U.S. SEN. ROBERT BYRD, “Mountain Fiddler,” County Records. 14 tracks.

When U.S. Sen. Robert Byrd of West Virginia died on June 28 at age 92, America lost the longest-serving senator in U.S. history (51 years). And bluegrass and old-time music lost their most powerful friend in the nation’s capitol.

Most Americans knew Byrd as one of the most powerful politicians in Washington. A man who brought home the pork every year to his native West Virginia.

But bluegrass and old-time music fans knew that Byrd was one of them. He had played fiddle for dances back home in West Virginia as a teenager and continued to play even at the peak of his political power.

Byrd also served on the advisory board for the International Bluegrass Music Museum in 1991.

In 1977, when he was 60 and majority leader of the U.S. Senate, Byrd was persuaded to make his first — and only — commercial recording.

Barry Poss, who would later founded Sugar Hill Records, produced the album, which was recorded in Byrd’s office with Doyle Lawson on guitar, James Bailey on banjo and Spider Gilliam on bass.

Now, County Records has re-released the album in CD format as a tribute to Byrd.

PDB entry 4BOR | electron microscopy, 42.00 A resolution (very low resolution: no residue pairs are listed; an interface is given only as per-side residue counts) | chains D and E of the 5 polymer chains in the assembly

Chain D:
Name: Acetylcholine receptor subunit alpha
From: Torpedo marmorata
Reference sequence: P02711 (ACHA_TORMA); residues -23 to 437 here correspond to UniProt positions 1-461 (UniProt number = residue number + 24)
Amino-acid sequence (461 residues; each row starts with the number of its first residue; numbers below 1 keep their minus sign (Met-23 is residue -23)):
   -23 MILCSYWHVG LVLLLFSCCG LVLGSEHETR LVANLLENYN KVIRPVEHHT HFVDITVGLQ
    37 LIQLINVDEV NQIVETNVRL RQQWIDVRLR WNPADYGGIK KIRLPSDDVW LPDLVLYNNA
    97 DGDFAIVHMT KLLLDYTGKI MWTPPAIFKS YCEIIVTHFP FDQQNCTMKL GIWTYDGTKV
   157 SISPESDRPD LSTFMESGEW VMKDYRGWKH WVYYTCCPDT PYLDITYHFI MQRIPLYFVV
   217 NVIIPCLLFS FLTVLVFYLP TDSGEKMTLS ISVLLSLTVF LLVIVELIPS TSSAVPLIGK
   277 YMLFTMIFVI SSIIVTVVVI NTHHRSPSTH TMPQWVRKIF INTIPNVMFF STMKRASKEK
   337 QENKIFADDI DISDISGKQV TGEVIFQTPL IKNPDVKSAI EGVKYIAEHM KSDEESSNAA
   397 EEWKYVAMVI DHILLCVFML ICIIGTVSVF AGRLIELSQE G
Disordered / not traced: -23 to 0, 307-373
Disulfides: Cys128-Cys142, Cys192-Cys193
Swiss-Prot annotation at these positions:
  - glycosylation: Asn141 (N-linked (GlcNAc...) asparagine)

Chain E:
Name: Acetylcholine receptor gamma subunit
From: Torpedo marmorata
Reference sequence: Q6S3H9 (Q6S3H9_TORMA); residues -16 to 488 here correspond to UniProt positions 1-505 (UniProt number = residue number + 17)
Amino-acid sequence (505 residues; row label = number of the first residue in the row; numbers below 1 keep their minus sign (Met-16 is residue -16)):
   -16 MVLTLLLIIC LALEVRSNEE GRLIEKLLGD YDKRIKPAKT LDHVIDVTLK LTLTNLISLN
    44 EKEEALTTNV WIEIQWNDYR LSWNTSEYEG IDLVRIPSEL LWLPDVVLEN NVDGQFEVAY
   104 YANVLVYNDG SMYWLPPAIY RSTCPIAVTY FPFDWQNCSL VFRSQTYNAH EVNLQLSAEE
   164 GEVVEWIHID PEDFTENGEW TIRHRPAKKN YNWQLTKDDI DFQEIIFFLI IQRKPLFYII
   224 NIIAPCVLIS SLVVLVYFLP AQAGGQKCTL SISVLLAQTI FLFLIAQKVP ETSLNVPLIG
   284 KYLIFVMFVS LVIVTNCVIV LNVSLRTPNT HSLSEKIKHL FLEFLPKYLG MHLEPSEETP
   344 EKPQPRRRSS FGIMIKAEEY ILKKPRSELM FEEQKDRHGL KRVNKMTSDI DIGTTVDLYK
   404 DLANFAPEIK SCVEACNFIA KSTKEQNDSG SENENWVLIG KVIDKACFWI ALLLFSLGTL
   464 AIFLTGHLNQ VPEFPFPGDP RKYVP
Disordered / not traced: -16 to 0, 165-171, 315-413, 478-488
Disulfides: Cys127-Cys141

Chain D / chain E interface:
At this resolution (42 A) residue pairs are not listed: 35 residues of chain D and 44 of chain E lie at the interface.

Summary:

The album is a combination of bluegrass and old-time tunes.

Most are traditional tunes, but “Come Sundown She’ll Be Gone” was a 1970 country music hit written by Kris Kristofferson and sung by Bobby Bare.

Byrd sings on 11 tracks and talks about how he learned several of the songs.

He first heard “Old Joe Clark” at a molasses making in the 1920s.

He learned “Cumberland Gap” from men in the boarding house his foster mother ran.

He learned “Forked Deer” from the 78 rpm recordings of Clark Kessinger.

“Mountain Fiddler” is a nice slice of Americana for fans of bluegrass and old-time music as well as fans of the late senator.

Can’t find it in stores? Try www.CountySales.com/

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